Demonstrators waving or wrapped in Algeria's national flag repeated "Everyone must go" and "Gang of thieves, you have ruined the country," among the familiar chants from the weekly protests that started Feb. 22.
Crowds turned out in more than a dozen cities, according to online news site TSA Algeria. The street protests were triggered by long-time President Abdelaziz Bouteflika's plan to seek a fifth term in an April election. He withdrew from the face and canceled the vote amid the continued protests.
Bouteflika, 82 and ailing, stepped down April 2 under pressure from Algeria's powerful army chief who sided with the protesters. The president of the Algerian Senate, Abdelkader Bensalah, took over as interim leader for 90 days under a constitutionally prescribed process. A presidential election has been rescheduled for July 4.
The political opposition and most protesters are opposing the new election date and the process for transferring power, which gives roles to Bensalah and other members of Bouteflika's entourage. They are demanding elections on their own terms and a new political system to replace the one that was adopted when Algeria gained independence from France in 1962.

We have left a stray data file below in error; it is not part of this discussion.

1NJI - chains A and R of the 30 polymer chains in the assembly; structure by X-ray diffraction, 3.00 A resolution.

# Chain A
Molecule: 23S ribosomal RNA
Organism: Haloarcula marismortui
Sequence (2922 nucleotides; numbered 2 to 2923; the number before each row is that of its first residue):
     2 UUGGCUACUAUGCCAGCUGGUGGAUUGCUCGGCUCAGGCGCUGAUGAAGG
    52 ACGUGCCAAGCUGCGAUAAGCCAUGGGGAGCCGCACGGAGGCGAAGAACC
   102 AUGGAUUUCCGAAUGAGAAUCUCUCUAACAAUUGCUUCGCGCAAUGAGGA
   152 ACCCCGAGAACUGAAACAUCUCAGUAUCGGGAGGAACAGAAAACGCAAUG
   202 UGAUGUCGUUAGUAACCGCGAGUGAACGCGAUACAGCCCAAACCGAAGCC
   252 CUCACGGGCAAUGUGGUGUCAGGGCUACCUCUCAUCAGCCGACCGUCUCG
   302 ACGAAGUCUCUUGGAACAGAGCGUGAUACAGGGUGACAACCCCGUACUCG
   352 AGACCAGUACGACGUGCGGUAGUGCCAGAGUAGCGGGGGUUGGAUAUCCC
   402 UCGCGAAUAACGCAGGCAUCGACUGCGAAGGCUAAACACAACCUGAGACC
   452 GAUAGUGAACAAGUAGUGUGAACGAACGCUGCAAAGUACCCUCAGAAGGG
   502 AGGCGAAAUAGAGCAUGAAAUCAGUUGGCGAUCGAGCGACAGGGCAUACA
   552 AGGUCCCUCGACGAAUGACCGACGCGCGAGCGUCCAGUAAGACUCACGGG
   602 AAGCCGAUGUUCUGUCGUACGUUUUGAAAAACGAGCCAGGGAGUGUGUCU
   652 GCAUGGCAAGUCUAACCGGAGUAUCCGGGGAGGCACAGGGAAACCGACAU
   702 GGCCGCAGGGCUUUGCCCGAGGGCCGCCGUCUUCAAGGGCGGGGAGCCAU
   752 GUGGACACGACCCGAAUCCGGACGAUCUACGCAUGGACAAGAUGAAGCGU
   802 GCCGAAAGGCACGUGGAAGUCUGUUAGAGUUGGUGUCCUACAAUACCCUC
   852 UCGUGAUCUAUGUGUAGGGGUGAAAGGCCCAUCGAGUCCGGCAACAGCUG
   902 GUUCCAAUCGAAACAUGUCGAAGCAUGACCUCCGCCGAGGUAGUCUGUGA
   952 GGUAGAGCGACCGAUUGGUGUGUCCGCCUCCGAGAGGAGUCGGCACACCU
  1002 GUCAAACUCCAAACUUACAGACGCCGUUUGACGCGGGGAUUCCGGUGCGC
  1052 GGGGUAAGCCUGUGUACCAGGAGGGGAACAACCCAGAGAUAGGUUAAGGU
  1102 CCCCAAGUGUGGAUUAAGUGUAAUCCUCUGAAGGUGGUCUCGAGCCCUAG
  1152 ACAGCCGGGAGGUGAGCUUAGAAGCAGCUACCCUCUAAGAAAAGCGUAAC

Protesters have expressed mixed opinions about whether army chief Ahmed Gaid Salah fits their vision. He has pressed protesters to follow the constitutional process for installing a new government. Some Algerians support him.
"We have to help Gaid Salah. The political class should answer his call for dialogue to get out of this impasse," Lakhdar Bouregaa, a veteran of the war for independence in his 80s, said. Other citizens are skeptical Gaid Salah would help give Algeria a clean start or fear a military intervention to resolve the protracted power struggle.
"He's working for the power structure," protester Louisa Yani said. "He's using his (past) role as a fighter to sell us the roadmap of those in power." It was unclear how Ramadan will affect the protests in coming weeks. Muslims abstain from food and drink from sunrise to sunset during Ramadan, slowing the pace of life and closing offices early. Some Algerians said they plan to demonstrate at night.